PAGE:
“Climate action led by people in boots, not people in suits.”
Late in 2022, a group of industry people including fishermen and consultants volunteered to work on the idea of helping fishermen increase efficiency and save money. But rather than impose its ideas on fishermen, the group wants more fishermen’s input into to guiding the industry’s transition to a “Low-Carbon Fishing Fleet.”
Led by four independent researchers with roots in the fishing industry and a steering committee of fishing industry participants, the project will consider how to “support voluntary emissions reductions in the U.S. fishing fleet.” In February, researchers Sarah Schumann and Erika de la Rosa, who both crew on Bristol Bay gillnet vessels, began looking for fishermen on the West Coast, Alaska, and New England, to participate in interviews.
“The project is a lot more demanding than I anticipated,” says Schumann, who is currently conducting interviews on the West Coast. “We feel like we have to get this work done because government programs are being set up, and this week the White House released an Ocean Climate Action plan that is not fishery friendly. But it calls for designing programs to support the de-carbonization of the fishing fleet, and we want to see the fishing industry show federal agencies how to do this right.”
Schumann notes that there are programs that fishermen can take advantage of, including receiving repowering subsidies through the Diesel Emissions Reduction Act (DERA), and accessing loans and grants for “Renewable Energy Systems & Energy Efficiency Improvements” through the USDA’s the Rural Energy for America Project (REAP). “But these programs are limited in scope,” says Schumann. “And a lot of fishermen fall through the gaps.”
Other programs are springing up to tackle climate issues vessel by vessel and state by state. “The Gloucester Fishermen’s Wives have received a $2 million dollar grant to come up with plans for a more energy efficient fishery over the next 3 years,” says Schumann. “They will be interviewing fishermen and shoreside businesses and developing RFPs [research funding proposals] for cost effective ways to reduce carbon emissions in different Massachusetts fleets.”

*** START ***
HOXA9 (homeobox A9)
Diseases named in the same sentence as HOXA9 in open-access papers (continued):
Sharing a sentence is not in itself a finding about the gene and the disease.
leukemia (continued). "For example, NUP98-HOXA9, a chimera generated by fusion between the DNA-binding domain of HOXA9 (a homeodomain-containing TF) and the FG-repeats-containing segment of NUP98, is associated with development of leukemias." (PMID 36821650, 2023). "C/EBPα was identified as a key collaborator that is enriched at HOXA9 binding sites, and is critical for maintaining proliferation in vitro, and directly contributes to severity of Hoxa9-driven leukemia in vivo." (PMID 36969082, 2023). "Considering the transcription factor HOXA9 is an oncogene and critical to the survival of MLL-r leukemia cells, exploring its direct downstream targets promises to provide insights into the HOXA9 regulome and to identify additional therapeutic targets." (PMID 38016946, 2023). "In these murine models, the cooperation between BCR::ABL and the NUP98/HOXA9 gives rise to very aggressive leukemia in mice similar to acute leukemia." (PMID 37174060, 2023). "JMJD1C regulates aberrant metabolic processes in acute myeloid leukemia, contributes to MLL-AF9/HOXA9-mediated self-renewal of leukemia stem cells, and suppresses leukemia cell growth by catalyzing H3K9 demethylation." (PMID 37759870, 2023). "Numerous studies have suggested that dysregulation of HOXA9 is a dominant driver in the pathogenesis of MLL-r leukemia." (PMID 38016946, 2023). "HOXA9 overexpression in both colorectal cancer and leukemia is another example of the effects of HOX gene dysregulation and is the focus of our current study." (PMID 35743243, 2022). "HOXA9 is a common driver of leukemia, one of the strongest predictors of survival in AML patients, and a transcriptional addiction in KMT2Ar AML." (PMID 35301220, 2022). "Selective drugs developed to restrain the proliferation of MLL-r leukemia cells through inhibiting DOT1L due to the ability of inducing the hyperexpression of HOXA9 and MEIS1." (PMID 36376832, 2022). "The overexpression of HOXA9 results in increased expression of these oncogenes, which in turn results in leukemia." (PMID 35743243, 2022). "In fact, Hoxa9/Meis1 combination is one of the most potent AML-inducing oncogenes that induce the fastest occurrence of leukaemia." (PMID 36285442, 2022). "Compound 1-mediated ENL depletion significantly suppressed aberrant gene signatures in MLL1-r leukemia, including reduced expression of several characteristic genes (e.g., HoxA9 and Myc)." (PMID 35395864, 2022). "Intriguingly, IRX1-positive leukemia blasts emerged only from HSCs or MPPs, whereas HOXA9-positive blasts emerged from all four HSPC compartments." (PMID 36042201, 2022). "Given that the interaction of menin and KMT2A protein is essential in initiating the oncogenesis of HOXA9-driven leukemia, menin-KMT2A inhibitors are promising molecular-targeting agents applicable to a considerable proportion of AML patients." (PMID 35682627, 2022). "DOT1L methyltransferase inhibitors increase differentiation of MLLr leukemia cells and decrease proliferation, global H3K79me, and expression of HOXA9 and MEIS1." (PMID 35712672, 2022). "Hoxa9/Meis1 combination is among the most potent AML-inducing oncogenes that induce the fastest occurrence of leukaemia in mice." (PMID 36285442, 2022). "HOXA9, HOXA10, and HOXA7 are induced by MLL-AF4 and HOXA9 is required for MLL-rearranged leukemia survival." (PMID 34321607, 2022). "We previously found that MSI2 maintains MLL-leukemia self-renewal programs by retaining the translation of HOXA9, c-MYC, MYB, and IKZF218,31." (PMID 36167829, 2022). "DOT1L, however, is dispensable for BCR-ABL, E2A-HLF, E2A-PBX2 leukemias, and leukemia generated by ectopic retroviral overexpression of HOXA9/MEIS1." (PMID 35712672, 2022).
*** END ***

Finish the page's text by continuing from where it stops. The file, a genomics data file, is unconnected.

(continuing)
While Schumann and de la Rosa are currently conducting interviews on the West Coast, they also plan to interview Alaska and New England fishermen by mid-summer. “Once we get done talking to fishermen,” Schumann adds, “We hope to survey the programs, like DERA and REAP, to see what they are actually doing.”
While many fishermen in the Maine lobster and Bristol Bay salmon fisheries are powering up and looking for efficiency in speed, Schumann is evaluating what it would take to convert her own shellfish skiff in Rhode Island to an electric outboard built by the Rhode Island based start-up, Flux Marine. “Right now, it costs five times more to repower with electric, compared to a four-cycle gas engine, so it’s not going to happen without some help,” she says.
Schumann says that the research has already pointed out a need for an information clearinghouse to help fishermen understand what changes are right for them. “We need to collect data and create a decision tree that fishermen can follow to find out what will work for them,” she says.
People interested in participating in an interview with Schumann or de la Rosa can access sign up on the project’s website, https://www.fisheryfriendlyclimateaction.org/.